At the office of Dr. Kavanagh, we will assess your calluses and corns and prescribe an appropriate treatment plan. We will also inspect your shoes and watch you walk, to provide advice about preventative measures.

Diabetic Feet

Diabetes is the inability to manufacture or properly use insulin, and it impairs the body's ability to convert sugars, starches, and other foods into energy. The long-term effects of elevated blood sugar (hyperglycemia) can lead to serious damage to the eyes, heart, kidney, nerves, and feet. Having diabetes increases the risk of developing a wide range of foot problems. Furthermore, with diabetes, small foot problems can turn into serious complications; even a small cut can produce serious consequences. Diabetes warning signs include skin color changes; swelling of the foot or ankle; numbness in the feet or toes; pain in the legs; open sores on the feet that are slow to heal; ingrown and fungal toenails; bleeding corns and calluses and dry cracks in the skin, especially around the heel.

What treatment is recommended?
Regular checkups by a podiatrist are the best way to ensure that a diabetic’s feet remain healthy. Foot-related complications, especially those that result in amputations, can be minimized with proper, proactive care. Including a podiatrist in diabetes care can reduce the risk of lower limb amputation up to 85 percent and lowers the risk of hospitalization by 24 percent.

How can we help?
Diabetes is a complex disease that demands a team approach to treatment. Dr. Kavanagh and her staff will work with you to ensure your feet and ankles receive the attention that is required, and design a treatment plan tailored to your individual condition and specific needs.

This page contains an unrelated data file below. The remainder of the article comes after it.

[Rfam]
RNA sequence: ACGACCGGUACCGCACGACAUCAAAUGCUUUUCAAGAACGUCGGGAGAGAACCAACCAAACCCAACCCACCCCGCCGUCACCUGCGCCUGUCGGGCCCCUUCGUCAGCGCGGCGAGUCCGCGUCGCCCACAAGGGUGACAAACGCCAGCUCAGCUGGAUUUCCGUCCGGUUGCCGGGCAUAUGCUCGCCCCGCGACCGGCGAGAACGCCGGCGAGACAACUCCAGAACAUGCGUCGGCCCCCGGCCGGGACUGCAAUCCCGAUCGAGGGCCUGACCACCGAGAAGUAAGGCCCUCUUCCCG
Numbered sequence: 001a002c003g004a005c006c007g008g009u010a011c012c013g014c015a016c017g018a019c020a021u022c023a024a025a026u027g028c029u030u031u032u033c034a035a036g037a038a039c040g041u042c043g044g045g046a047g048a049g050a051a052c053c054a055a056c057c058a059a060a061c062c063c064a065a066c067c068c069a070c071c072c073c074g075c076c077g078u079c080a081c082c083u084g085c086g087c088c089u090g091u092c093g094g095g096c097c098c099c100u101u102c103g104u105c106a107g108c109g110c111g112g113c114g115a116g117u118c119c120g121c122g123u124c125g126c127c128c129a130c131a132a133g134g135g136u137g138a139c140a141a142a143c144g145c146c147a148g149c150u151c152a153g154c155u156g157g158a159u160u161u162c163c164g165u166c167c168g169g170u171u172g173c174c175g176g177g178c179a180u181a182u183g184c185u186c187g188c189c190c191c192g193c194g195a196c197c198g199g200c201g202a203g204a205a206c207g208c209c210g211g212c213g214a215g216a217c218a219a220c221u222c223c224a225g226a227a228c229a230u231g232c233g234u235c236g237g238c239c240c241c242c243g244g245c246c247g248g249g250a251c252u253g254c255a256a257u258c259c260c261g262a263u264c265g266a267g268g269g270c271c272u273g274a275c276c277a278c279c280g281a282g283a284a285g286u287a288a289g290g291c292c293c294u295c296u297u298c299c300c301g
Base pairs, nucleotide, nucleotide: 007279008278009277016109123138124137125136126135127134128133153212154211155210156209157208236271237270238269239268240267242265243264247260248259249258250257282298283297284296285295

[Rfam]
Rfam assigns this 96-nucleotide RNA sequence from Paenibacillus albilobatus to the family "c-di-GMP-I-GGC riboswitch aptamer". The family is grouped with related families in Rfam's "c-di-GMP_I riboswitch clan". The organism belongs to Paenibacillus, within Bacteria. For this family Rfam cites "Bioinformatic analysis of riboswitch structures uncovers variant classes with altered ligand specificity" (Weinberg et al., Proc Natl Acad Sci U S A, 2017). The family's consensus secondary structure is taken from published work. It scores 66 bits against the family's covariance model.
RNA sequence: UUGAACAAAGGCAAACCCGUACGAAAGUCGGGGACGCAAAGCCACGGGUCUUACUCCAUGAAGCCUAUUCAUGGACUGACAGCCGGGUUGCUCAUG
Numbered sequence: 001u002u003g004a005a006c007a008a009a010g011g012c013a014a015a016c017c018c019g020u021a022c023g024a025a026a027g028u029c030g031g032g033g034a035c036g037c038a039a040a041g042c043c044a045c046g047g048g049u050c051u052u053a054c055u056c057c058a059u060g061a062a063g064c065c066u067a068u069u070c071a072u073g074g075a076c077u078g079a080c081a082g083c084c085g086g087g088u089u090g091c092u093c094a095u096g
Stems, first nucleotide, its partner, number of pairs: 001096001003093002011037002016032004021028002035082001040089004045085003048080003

Flat Feet

Flat feet is a common and usually painless condition in which the arch on the inside of the foot is flattened, allowing the entire sole of the foot to touch the floor when standing. Flat feet can occur when the arches do not develop during childhood. In other cases, flat feet may develop after an injury or from the simple wear-and-tear stresses of age. Occasionally, flat feet can contribute to problems in the ankles and knees.

What treatment is recommended?
If there is no pain in the foot and ankles, no treatment is required. If flat feet are causing pain, orthotic devices (arch supports), structurally supportive shoes and stretching exercises can help.

How can we help?
At the office of Dr. Kavanagh, we can determine if your flat feet are the cause of your foot pain, and treat accordingly.

Fungal Toenail Infection

Toenail fungus, or onychomycosis, is an infection underneath the surface of the nail caused by fungi. The nail often becomes darker in color and smells foul. The infection is capable of spreading to other toenails, the skin, or even the fingernails. The resulting thicker nails are difficult to trim and make walking painful when wearing shoes. Fungal toenail infection can also be accompanied by a secondary bacterial or yeast infection in or about the nail plate. The toenails are especially vulnerable around damp areas such as swimming pools, locker rooms, and showers. Injury to the nail bed may make it more susceptible to all types of infection, including fungal infection. Those who suffer from chronic diseases, such as diabetes, circulatory problems, or immune-deficiency conditions are especially prone to fungal nails. Other contributing factors may be a history of athlete's foot and excessive perspiration.

What treatment is recommended?
A daily routine of cleansing over a period of many months may temporarily suppress mild infections. White markings that appear on the surface of the nail can be filed off, followed by the application of an over-the-counter liquid antifungal agent. However, even the best over-the-counter treatments may not prevent a fungal infection from coming back. Signs of infection including discoloration, thickening, or deformity of your toenails require medical attention. Typical treatment options include prescribing topical or oral medication, and debridement (removal of diseased nail matter and debris) of an infected nail. In some cases, surgical treatment may be required.

How can we help?